Australia's house prices are falling, particularly in Sydney and Melbourne.
While that’s bad news for homeowners, almost one-third of Australians are renters. Could a fall in house prices be good news for them? If house prices fall, does that mean your rent will too?
The short answer is: maybe (sorry). Here’s what you need to know.
Lower house prices should mean landlords can afford to charge less rent.
Matt Grudnoff, senior economist at The Australia Institute, told BuzzFeed News that in a perfect world the relationship between house prices and rent would be pretty direct.
“If the market were working correctly then rent prices should go down,” he said.
The reason is that people who buy houses to rent out do it so they can get a return on their investment — the money the tenant pays them.
“You might want a 10% return or a 50% return or whatever it is,” he said. If the cost of buying an investment property drops, but rents stay the same, the return a new investor makes on their investment increases.
“Falling house prices should reduce rents because it becomes cheaper to buy a house and people can afford to charge less rent.”
But house prices have increased faster than rents in recent years.
The scenario Grudnoff outlined is not necessarily how it works in reality.
He said there are “all kinds of distortions” in the market, including tax concessions given to investors such as negative gearing and the capital gains tax discount. These factors have led to house prices rising faster than rents over time.
“People have been buying houses not to make [an immediate] return, but because they think it’s going to go up in price later. They’re banking on a capital gain, rather than a rental yield,” said Grudnoff.
If house prices go down enough, landlords might not be able to count on the prospect of a capital gain (selling the property for more than they bought it), or the capital gain might be less than they thought.
Does that mean if the prospect of a capital gain falls away because house prices stop rising, landlords will just put up their rents?
Grudnoff says no, because of competition. The fact that other investors are putting properties on the rental market will stop rents from rising. “So if I put my rent up by $50 and all the other apartments for rent are $50 less, it will stay empty and I will make nothing,” he explained.
Grudnoff predicts that rents will fall.
However he says that if investors see the prospect of the capital gains they had expected slipping away from them, that could stop rents falling at a fast pace.
“All other things being equal, I would expect rents to fall as house prices fall but perhaps not as fast as you might expect.”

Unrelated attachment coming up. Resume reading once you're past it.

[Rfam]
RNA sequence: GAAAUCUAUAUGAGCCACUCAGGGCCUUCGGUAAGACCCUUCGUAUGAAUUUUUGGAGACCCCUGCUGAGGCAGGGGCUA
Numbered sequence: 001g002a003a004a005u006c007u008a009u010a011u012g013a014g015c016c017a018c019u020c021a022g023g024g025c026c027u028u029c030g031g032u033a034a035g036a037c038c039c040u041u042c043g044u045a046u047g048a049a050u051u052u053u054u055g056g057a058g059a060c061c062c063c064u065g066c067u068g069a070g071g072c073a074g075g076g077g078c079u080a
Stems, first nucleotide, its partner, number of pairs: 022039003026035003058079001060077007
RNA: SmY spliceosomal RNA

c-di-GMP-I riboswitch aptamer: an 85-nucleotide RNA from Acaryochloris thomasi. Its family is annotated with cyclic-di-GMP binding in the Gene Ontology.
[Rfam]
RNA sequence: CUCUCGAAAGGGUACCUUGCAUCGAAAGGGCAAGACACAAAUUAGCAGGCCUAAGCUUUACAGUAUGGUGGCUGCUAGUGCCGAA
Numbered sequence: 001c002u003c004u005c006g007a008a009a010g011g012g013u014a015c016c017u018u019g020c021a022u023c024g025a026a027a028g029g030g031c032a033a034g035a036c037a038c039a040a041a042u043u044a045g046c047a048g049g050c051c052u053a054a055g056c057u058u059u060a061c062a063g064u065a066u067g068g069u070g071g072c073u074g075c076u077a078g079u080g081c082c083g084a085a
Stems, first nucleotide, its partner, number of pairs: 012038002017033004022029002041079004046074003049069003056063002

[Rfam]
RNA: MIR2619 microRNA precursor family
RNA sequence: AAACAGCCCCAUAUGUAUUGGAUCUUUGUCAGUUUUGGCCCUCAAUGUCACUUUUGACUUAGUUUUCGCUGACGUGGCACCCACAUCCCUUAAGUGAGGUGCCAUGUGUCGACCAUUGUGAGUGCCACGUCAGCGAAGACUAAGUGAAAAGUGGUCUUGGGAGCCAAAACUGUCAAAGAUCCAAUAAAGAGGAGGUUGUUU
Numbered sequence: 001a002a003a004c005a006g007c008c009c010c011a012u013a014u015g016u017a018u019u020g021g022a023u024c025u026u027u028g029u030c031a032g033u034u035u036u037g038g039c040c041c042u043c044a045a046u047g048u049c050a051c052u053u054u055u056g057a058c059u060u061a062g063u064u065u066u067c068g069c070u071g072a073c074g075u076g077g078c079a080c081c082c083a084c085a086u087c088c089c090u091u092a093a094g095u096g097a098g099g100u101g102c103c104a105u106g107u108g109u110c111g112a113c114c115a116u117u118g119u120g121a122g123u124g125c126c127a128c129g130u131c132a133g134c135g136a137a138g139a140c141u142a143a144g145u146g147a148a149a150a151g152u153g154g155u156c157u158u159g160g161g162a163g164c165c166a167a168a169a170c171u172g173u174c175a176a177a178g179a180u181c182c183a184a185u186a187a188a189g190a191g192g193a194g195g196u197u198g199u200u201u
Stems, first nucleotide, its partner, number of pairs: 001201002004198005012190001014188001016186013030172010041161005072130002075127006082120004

Rents are based on supply and demand.
Some people think a drop in house prices could reduce the amount of rentals on offer.
Malcolm Gunning, president of the Real Estate Institute of Australia, says that falling house prices will mean people feel less wealthy and reluctant to buy investment properties, reducing supply of rentals.
“I’m of the opinion rents will go up with dwindling supply and that will happen probably in the next 18 months to two years,” he predicts.
Gunning also blames the financial regulator for putting pressure on supply of rentals. “The market’s sentiment is that it’s a good time to buy but it’s a hard time to arrange finance,” he said. He says tightened rules from the Australian Prudential Regulatory Authority (APRA) have imposed a "credit squeeze" and made it harder to borrow money to buy an investment property.
“If you’re going to keep rents at a reasonable level, you need supply,” said Gunning. “APRA has got to loosen up with their lending criteria.”
In a more extreme scenario, falling house prices could also lead to increased competition for rental properties. Patterson Ross says that if prices come down too fast, owner-occupiers who are in significant debt might have to sell at a loss and become renters again, thus increasing demand.
Even if investors freak out and sell their properties, that might not push rents up.
Generally, cheaper houses should mean landlords can afford to charge you lower rents. Rents are particularly likely to fall if a lot of new housing stock is constructed where you live. But a shrinking investment market, as landlords sell, could mean fewer rental properties to choose from, increasing rents. The caveat on that is that if landlords choose to sell their properties to renters who then become owner-occupiers, supply and demand should remain the same, and investors bailing on the market shouldn't increase rents too much.
Hannah Ryan is a reporter for BuzzFeed News and is based in Sydney.
Contact Hannah Ryan at firstname.lastname@example.org.
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